Thursday, September 11, 2008

Seven years later

Greetings fellow Network of Love Lovers,

I am excited to announce that the Network of Love blog is officially on IGnation, a special page on the Loyola University website dedicated to student content. Feel free to check out the page by going to From there, IGnation shouldn’t be too difficult to get to. If you are accessing this via IGnation, thank you for checking out the Network. I would love to hear from you if you have any questions or comments, if you disagree with what I am saying, or if you would be interested in adding content in the future. I want the Network to be an open invitation to all who want to write about anything that especially tugs at their heart.

Where were you seven years ago, this very day? I still remember where I was very vividly. I believe I had just finished 3rd period and was on my way to my next class. Students were babbling about something important, but I didn’t quite know what. At the time, it probably seemed like our typical high school gossip–––maybe something had happened to a celebrity or something. But then I remember hearing the news, what was deemed draw dropping news by my peers. The word that consumes the hallways was that the World Trade Centers had been bombed. To be serious, as an eighth grade student, I did not understand the meaning or monstrosity of such an event. Two big, really big, buildings in New York had been bombed. As the news became more specific, I found out that planes had flown into the buildings. Why would planes fly into those buildings? Weren’t the pilots trained to fly the planes high enough so as to avoid towers?

As the day moved on, it became quite clear that this story wasn’t going to go away. This news, like the World Trade Center towers was going to be big, really big. During most of our classes, I remember watching one of the big three news networks. I remember the slue of journalists, panting and grasping for some sort of meaning to the tragedies. I remember the picture of the plane crashing into the buildings–––how could I forget? It was shown to us constantly, so as to make sure everyone felt the pain of the people on the planes and in the buildings.

I remember the pictures of people yelling on the streets below the burning building, grown people crying, grown men crying. There were reports of people who decided that jumping would be superior to burning to death on floor 51. The firefighters, the police officers, the people rushing to the scene to save others. They tirelessly dug for bodies and hoped and prayed that another life could be excavated from the growing pile of concrete and building scraps. Ground Zero, as it came to be known, became the symbol of what had happened to the U.S. Terrorists had been the ones who had flown the planes into the building. Terrorists from the Middle East attacked us. Islamic extremists, Osama bin Laden, al Quada, had been the masters pulling the strings of the puppet suicide bombers.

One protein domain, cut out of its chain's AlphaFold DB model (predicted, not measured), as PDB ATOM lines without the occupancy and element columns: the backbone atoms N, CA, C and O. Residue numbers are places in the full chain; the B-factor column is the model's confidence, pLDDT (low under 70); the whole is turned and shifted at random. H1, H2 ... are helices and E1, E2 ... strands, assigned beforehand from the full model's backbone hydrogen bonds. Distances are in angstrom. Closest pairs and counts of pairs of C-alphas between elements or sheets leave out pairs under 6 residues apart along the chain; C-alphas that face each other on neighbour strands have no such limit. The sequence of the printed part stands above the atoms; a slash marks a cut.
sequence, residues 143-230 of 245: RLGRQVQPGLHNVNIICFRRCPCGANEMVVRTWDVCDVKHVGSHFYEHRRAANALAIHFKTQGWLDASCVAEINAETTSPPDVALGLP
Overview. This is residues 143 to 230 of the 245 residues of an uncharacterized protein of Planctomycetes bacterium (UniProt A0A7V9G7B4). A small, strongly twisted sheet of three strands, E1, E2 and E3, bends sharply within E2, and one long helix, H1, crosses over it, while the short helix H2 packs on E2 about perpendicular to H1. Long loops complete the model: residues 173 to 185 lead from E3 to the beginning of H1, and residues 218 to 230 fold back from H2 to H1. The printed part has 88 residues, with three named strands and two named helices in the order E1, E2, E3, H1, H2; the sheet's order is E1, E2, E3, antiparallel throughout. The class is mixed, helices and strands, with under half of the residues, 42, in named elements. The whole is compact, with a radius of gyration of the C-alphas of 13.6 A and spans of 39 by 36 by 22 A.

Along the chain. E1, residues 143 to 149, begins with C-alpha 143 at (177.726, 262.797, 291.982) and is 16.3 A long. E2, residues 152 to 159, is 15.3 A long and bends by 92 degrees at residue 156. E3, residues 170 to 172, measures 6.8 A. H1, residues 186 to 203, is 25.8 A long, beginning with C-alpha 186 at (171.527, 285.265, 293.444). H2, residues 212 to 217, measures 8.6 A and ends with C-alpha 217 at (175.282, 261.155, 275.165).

After that fateful, terrifying day, our world changed forever. September 10, 2001 became the eve of 9/11. Terror over terrorism swept our nation. In they eyes of some, Islam meant extremism, which equated to terrorism. The patriot act became law and it became acceptable in the land of the free to be extra cautious of someone with darker skin wearing un-American clothing. It became acceptable for a police officer or security guard or any citizen to sit and stare at a person and assume they are villainous because they look different.

On 9/11, we lost 2,976 more lives than we ever should have. 2,740 of those lives were citizens of the U.S. 236 of those people who lost their lives because of the actions of terrorists were foreigners. It was a devastating and deadly day. It was like Pearl Harbor but with extended media coverage. 9/11 brought our country towards a War in Iraq. 9/11 made Osama bin Laden a household name. 9/11 brought into the conscious of citizens of the U.S. the entire Middle Eastern world. But unfortunately, as what happens when we hear something from someone who heard something from CNN, things get construed. People get put into groups. Groups become larger and larger. Stereotypes arise. We make false assumptions about entire nations, peoples and religions. We are faced with the dilemma of not knowing how to locate Iraq on a map, but knowing that we are at War with Iraq and that Iraq is a country in the Middle East.